1. Number of codes: ICD9 has approximately 14,000 codes, while ICD10 has approximately 69,000 codes. This means that ICD10 is more detailed and allows for more specific coding of medical conditions and procedures.
  2. Structure of codes: ICD9 codes are three to five digits long, while ICD10 codes are seven characters long and include alphanumeric characters. The first three characters in ICD10 codes represent the category of disease, while the remaining characters provide more detailed information about the condition.
  3. Use of decimals: ICD9 codes do not use decimals, while ICD10 codes use decimals to indicate greater specificity. For example, in ICD9, a code for a fracture of the radius might be 813, while in ICD10, there are separate codes for a fracture of the proximal radius (S52.51) and a fracture of the distal radius (S52.62).
  4. Combination codes: ICD10 includes many more combination codes, which allow for the coding of both the condition and any related complications or manifestations. For example, there is a single ICD10 code for diabetes with peripheral circulatory disorders, while in ICD9, separate codes would be needed for the diabetes and the peripheral circulatory disorder.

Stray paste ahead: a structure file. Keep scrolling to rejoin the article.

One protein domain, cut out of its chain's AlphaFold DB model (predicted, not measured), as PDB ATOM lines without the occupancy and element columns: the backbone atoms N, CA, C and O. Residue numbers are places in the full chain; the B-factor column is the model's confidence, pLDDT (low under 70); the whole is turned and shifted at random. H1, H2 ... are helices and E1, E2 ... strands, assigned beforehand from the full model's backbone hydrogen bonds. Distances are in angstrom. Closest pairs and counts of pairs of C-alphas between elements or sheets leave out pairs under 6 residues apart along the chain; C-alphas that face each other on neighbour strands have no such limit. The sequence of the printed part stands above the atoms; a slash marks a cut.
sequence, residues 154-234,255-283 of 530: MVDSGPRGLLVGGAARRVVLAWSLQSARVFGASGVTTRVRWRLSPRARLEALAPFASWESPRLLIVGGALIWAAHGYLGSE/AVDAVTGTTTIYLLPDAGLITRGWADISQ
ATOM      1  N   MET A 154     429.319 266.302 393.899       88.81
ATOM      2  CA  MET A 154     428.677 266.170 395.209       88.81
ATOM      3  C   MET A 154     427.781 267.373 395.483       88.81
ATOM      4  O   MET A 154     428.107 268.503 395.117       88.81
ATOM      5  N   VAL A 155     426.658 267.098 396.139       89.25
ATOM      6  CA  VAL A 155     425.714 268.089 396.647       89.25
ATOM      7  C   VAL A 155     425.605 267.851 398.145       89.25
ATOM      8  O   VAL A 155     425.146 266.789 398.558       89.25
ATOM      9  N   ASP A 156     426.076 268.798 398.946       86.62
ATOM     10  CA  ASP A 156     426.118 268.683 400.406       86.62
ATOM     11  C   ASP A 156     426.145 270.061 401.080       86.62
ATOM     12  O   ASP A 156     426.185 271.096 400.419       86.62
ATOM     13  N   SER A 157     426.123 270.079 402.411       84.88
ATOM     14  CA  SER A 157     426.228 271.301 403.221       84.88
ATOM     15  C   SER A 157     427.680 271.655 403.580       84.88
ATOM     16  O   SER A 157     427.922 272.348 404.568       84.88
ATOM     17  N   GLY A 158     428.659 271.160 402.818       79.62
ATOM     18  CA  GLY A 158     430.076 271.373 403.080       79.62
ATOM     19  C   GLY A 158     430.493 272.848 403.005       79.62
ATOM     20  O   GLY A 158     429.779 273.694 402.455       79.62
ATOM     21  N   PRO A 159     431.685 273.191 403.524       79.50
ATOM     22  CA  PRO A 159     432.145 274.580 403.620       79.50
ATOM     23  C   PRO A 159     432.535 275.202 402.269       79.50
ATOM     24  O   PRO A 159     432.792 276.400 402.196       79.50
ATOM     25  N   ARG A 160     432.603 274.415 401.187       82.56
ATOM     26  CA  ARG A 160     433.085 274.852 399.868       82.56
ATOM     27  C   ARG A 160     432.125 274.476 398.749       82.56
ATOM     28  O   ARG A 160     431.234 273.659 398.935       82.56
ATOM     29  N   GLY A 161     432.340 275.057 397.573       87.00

5. Implementation date: ICD9 was first published in 1977 and was used in the United States until October 1, 2015, when it was replaced by ICD10. ICD10 has been used internationally since 1994, but the United States was one of the last countries to adopt it. The delay in implementation in the US was due to concerns about the increased complexity and potential costs associated with the transition.

Q5. What do Sensitivity and Specificity mean? What do they signify? – 10 points

Section II:

Q1. Calculate the likelihood ratios associated with each of the ICDs listed in the table below. Consider the outcome as having depression – 20 points

ConditionNumber of patients with both the condition and depressionNumber of patients without the condition but have depressionNumber of patients with the condition but don’t have depressionNumber of patients without both the condition and depression

Q2. Consider a male patient who has all the conditions listed in the table above and calculate his multimorbidity index of developing depression – 20 points

Q3. Calculate the area under ROC associated with the sensitivity and specificity values attached in the below table and report it. Submit the picture of how ROC looks too – 20 points